operating in the freight, transit, construction,
agriculture, and mining sectors. The new
regulations will also reduce sulfur content in
diesel fuel by 97 percent. By combining
tough exhaust standards with cleaner fuel
requirements, these rules will cut emission
levels from  new engines by over 90 percent.
The new lower sulfur diesel fuel will
immediately result in reduced PM
emissions. New engines sold in the US after
2007 for highway use (and after 2008 for
nonroad use) must meet the more stringent
standards, but the effect of these cleaner
engines will be achieved  over time as the
existing fleet is gradually replaced. The
benefits of these new rules will not be fully
realized until the 2030 time frame. As a
result EPA is promoting a suite of innovative
programs to address emissions from the
existing fleet of diesel vehicles and

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equipment.
following types of nonroad equipment:
The NCDC innovative programs are
designed to address existing diesel vehicles
and equipment through emission reduction
strategies that can provide immediate air
quality and health benefits. These programs
focus on vehicles and equipment in the
school bus, construction, port, freight and
agricultural sectors. The NCDC works with
partners in state and local government,
industry, and environmental organizations to
promote a wide range of measures to
reduce diesel emissions including
retrofitting vehicles/equipment with new or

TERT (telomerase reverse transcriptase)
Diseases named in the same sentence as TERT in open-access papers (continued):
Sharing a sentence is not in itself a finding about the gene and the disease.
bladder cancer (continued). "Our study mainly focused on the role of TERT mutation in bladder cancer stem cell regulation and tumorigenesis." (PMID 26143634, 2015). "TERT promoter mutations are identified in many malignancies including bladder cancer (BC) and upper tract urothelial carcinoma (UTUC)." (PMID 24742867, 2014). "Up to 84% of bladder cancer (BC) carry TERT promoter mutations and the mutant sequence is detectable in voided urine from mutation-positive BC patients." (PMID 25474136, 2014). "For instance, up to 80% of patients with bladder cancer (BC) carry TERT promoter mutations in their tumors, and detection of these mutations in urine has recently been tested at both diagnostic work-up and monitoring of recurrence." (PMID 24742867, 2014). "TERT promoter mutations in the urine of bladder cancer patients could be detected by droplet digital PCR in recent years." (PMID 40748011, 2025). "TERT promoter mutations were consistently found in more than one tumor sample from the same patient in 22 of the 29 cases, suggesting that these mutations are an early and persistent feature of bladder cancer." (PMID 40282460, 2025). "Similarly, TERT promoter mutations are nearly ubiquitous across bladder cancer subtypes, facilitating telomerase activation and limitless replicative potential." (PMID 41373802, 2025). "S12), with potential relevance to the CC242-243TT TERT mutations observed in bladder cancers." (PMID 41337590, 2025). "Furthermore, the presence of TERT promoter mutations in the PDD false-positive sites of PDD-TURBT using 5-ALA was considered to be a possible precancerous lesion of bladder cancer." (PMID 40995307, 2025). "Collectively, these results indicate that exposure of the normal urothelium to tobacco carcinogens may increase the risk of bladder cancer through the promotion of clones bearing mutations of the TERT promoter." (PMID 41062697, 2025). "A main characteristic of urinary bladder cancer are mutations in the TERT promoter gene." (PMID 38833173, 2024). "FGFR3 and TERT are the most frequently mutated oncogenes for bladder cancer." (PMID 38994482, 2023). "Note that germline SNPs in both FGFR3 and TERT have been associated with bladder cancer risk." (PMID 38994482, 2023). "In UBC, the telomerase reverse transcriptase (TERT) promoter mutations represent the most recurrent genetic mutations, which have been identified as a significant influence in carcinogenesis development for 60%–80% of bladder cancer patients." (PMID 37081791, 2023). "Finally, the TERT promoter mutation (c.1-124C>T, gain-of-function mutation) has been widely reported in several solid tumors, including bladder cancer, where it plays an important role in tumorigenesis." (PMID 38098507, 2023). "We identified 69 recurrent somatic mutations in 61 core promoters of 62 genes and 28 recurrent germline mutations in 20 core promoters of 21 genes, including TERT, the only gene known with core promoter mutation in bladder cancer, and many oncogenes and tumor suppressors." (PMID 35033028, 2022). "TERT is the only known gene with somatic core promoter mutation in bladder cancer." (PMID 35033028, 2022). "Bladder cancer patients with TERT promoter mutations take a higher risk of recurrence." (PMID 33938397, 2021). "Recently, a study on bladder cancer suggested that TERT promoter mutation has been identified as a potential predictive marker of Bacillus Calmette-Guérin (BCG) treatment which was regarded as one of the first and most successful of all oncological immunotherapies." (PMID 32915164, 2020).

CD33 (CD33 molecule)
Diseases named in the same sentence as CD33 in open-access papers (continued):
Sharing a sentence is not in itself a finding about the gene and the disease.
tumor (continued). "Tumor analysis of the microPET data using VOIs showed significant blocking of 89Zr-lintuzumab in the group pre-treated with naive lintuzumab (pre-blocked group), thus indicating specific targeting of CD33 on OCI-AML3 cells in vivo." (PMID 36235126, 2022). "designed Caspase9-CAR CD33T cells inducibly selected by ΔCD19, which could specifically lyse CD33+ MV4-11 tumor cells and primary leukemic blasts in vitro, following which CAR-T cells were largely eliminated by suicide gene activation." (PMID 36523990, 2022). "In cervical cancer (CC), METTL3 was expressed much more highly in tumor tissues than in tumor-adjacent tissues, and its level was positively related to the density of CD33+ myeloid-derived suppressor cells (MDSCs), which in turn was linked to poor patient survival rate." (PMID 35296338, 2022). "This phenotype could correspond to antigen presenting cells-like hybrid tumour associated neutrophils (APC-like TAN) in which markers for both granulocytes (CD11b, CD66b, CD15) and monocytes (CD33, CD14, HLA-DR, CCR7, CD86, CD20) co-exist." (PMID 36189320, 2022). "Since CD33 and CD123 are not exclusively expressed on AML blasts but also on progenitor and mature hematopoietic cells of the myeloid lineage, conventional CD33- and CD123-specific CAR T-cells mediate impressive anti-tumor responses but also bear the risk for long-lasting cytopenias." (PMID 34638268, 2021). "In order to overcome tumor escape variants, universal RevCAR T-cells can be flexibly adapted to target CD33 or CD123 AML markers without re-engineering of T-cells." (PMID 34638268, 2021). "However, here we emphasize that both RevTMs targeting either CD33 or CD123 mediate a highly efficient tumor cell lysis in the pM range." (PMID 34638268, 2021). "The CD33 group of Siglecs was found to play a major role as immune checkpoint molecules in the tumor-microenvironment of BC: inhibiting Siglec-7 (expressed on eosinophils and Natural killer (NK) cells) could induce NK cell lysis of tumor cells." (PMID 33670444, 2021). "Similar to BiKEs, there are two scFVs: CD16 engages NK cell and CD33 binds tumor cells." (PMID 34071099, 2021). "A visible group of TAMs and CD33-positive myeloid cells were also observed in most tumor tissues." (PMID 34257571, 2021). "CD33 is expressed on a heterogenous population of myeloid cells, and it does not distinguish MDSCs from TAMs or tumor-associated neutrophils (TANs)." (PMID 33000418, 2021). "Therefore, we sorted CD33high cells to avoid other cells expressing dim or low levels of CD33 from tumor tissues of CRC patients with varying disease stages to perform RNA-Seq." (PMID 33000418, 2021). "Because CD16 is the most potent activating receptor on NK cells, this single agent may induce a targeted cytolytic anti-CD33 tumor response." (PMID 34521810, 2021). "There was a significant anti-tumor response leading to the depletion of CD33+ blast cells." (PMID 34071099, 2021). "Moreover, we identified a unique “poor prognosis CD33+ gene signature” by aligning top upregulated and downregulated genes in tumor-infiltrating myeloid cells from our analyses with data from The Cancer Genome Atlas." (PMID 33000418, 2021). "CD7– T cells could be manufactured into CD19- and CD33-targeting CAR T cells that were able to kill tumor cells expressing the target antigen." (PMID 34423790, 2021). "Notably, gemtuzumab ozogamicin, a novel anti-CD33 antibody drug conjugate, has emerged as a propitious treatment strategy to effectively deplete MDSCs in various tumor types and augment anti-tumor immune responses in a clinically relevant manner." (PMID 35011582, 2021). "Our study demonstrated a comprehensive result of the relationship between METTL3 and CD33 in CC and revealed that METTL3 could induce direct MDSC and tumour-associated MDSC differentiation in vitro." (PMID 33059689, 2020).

improved emission control equipment,
upgrading engines, replacing older engines
with newer/cleaner engines, and using
cleaner  fuels. Additionally, idle reduction is
an effective strategy provided within the
NCDC.  Eliminating unnecessary idling can
save fuel, prolong engine life, and reduce
emissions. It can also help reduce the noise
levels associated with construction and
freight movement. Unnecessary idling
occurs when trucks wait for extended
periods  of time to load or unload materials
or supplies, or when equipment is left on
when it  is not being used.  Managing
equipment operations and training workers
to reduce unnecessary idling is a relatively
easy way to lower operating costs and help
reduce the environmental  impact.

I.B. STUDY OBJECTIVE AND METHODS

Stakeholders  - including states that are
developing their plans to achieve the
National Ambient Air Quality Standards for
ozone and fine particles - are searching for
cost effective  ways to reduce emissions
from existing diesel engines in order to
improve air quality and protect public health.
The purpose of this study is to estimate the
cost effectiveness of retrofit strategies for
various  nonroad applications that reduce
emissions.

Retrofit  technologies offering PM and/or
NOx reductions were evaluated for the
1) off-highway trucks (250 horsepower (hp))
2) tractors/loaders/backhoes (150 hp)
3) excavators (250 hp)
4) cranes (250 hp)
5) generator sets (100 hp)
6) crawler tractors/dozers (250 hp), and
7) agricultural tractors (250 hp)

EPA chose these examples of nonroad
equipment for three reasons. First, a further
evaluation of the cost effectiveness of
retrofit technologies for nonroad equipment
was needed. Second, data generated from
EPA's grant projects provide the most
recent information for these types of
equipment. Finally, these nonroad
equipment exist in large numbers across the
country, thus ensuring that this cost
effectiveness analysis will be relevant to a